Exclusive: DC Restaurant Platform TwentyTables Raising Millions to Add New Markets

A young D.C. startup on the heels of a win at the South by Southwest conference in Austin, Texas, wants to capitalize on that traction.

District-based TwentyTables Inc., whose mobile and web platform gives people access to low-cost meals from local restaurants, is now looking to move beyond Greater Washington. That starts with a mid-six-figures friends and family extender round, “because of all the attention we’re getting out of South by Southwest, we don’t want to just jump at the first opportunities that come, because more than one is materializing,” said TwentyTables founder and CEO Alex Cohen.

That funding would solidify the company’s operations in the D.C. area, Cohen said. It’s a precursor to a Series A round — between $3 million and $5 million — which, he said, would enable the business to start tapping into new expansion markets.

TwentyTables connects diners with area eateries and food trucks by selling $6 tickets for lunch (one ticket) and dinner (two tickets). It’s a two-sided marketplace, targeting both the 52 percent of consumers who bring bagged lunch to work daily, and restaurants looking to reach new customers and garner repeat business. There’s no fee for restaurants to participate. As its name indicates, TwentyTables also donates five meals for every 20 meals sold through tickets to local nonprofit partners: Capital Area Food Bank, D.C. Central Kitchen and Martha’s Table.

The TwentyTables footprint covers the District proper and surrounding areas like Arlington, Alexandria and Silver Spring — pockets with a focused supply of consumers and vendors. But “at scale, it won’t just be city propers, it will be extended suburban areas as well,” Cohen said.

Following SXSW, where TwentyTables took home the "Best Bootstrap" prize at a startup pitch competition, the company is seeing vendors registering themselves for the platform, Cohen said — about a dozen so far. “That said, outside of that organic self-initiated growth, we have to be strategic with our focus and efforts, so right now we’re focusing on [the D.C. area] exclusively. In four to six months, we’ll start our initial outreach efforts to neighboring metropolitan areas.” The plan is to target young, socially minded cities with strong restaurant and food truck cultures, Cohen said. Baltimore, Philadelphia, Charlotte, North Carolina, Denver, Portland, Oregon, and Austin are on the list.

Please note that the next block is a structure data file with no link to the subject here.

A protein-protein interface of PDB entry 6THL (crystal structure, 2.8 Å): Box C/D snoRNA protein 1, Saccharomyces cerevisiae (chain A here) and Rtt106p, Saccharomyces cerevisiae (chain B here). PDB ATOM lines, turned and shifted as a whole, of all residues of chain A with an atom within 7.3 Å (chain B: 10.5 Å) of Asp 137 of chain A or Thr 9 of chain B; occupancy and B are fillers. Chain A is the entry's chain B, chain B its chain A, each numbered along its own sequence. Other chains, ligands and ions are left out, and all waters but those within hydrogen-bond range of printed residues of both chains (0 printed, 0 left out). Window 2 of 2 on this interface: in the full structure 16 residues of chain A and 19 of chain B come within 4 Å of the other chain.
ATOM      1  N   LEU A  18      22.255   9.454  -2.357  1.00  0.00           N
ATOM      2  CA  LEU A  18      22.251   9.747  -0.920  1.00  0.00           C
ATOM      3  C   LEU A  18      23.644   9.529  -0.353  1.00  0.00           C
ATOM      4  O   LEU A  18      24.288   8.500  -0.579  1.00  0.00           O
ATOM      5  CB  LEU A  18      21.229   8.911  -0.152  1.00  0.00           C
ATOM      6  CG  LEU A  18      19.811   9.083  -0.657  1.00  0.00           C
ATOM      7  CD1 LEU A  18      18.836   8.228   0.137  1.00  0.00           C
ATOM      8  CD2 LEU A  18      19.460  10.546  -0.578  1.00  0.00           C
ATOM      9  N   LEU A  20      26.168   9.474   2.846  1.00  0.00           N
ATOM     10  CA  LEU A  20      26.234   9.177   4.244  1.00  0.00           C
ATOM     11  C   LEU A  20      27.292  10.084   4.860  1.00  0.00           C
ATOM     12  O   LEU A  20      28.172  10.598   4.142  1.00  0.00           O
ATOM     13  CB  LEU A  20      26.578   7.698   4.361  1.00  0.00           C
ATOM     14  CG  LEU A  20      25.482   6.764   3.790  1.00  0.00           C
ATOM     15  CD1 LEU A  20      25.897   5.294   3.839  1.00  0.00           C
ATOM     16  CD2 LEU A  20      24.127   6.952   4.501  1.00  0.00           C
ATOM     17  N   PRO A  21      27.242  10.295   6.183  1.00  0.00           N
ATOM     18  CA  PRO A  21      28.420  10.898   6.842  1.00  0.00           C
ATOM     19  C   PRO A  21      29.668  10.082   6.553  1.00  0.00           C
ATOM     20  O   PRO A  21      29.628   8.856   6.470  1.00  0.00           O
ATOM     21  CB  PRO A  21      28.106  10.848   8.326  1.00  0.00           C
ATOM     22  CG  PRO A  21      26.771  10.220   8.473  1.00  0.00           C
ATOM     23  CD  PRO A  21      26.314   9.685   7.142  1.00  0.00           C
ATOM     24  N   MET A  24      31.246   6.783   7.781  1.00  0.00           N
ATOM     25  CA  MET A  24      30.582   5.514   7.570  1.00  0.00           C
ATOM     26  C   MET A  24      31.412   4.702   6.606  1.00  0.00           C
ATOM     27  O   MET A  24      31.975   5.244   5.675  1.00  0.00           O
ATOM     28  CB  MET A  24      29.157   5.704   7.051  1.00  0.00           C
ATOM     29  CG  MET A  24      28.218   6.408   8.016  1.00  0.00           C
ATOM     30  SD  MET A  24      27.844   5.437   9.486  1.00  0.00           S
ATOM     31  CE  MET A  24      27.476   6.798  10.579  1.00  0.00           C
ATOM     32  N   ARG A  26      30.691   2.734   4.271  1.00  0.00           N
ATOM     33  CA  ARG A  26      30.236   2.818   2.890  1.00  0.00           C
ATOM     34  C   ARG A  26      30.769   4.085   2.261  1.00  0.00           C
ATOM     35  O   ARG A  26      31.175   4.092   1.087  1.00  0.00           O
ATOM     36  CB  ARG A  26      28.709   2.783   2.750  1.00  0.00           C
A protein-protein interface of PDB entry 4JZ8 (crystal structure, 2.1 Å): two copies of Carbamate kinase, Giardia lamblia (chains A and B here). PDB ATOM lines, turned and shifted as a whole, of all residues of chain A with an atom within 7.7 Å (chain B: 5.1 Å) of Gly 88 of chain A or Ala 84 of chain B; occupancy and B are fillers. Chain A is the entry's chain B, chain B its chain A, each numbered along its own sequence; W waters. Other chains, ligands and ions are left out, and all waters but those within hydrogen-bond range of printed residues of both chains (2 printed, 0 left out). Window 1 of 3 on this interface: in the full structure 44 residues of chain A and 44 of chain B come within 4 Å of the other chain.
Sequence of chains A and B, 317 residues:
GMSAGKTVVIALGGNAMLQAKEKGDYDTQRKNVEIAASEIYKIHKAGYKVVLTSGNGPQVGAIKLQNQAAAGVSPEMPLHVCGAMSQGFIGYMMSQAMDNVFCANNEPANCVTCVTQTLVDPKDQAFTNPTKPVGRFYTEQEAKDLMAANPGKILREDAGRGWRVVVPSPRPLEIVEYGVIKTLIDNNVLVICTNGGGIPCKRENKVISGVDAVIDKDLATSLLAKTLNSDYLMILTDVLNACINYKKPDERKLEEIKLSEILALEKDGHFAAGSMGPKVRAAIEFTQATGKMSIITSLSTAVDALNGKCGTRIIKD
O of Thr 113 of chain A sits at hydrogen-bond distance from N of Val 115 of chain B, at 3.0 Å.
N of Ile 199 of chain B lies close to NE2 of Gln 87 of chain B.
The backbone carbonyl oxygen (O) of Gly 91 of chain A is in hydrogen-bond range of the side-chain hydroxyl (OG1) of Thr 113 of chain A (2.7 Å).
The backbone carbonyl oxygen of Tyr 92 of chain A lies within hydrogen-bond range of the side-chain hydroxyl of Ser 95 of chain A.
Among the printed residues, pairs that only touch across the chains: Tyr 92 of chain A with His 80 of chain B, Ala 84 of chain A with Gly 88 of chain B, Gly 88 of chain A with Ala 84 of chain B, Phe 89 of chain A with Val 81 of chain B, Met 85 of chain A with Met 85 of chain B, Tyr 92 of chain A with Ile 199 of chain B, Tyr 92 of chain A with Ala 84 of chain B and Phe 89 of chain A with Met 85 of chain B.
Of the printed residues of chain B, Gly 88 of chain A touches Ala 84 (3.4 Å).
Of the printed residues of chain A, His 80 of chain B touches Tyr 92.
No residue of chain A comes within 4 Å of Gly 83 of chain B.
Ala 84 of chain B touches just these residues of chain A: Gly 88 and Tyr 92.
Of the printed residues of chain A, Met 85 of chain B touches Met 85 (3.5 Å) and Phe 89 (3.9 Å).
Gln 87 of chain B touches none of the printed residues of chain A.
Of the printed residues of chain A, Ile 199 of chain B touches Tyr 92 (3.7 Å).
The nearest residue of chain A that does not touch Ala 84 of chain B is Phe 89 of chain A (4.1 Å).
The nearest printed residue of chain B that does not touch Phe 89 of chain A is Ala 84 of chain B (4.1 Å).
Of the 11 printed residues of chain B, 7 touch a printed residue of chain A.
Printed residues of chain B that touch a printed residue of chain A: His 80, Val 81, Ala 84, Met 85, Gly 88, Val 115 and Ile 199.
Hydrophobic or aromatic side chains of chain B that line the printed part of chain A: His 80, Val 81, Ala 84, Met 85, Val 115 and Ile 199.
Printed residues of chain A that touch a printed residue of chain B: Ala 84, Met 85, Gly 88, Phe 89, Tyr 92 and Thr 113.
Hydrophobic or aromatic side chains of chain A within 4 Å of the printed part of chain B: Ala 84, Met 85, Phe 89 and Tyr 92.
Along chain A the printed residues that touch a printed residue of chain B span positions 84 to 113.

Cohen founded TwentyTables in March 2017, followed by six months of research and development funded by an initial $300,000 raised. The company, bootstrapped since then, grew from five restaurants on the platform in January 2018 to more than 100 now, from homegrown soup company Soupergirl to D.C. craft beer bar Meridian Pint to the Peruvian Brothers food truck.

TwentyTables makes a modest margin on ticket purchases, with other revenue streams to supplement ticket revenue, Cohen said, though he declined to share specifics or disclose annual revenue. The team comprises about 15 independent contractors.

The model also includes a B2B program, in which companies can provide employees meals as a benefit. Cohen said he also sees a business opportunity in tourism, for families traveling to the region looking to eat affordably during their visit, and through local government, to distribute meal tickets to people in need.

The space also includes players like internet subscription service MealPal, Bethesda restaurant discount app Spotluck and daily deals sites like Groupon. And in addition to competition, other challenges are ahead. Among them: maintaining an alignment with charitable component of the business, “even though scale itself will try to pull that away,” Cohen said. “A company like ours faces enough challenges without having to maintain a social mission, but that’s our backbone, that’s our North Star, and that’s going to be leading us the entire way.”

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Liam O'Toole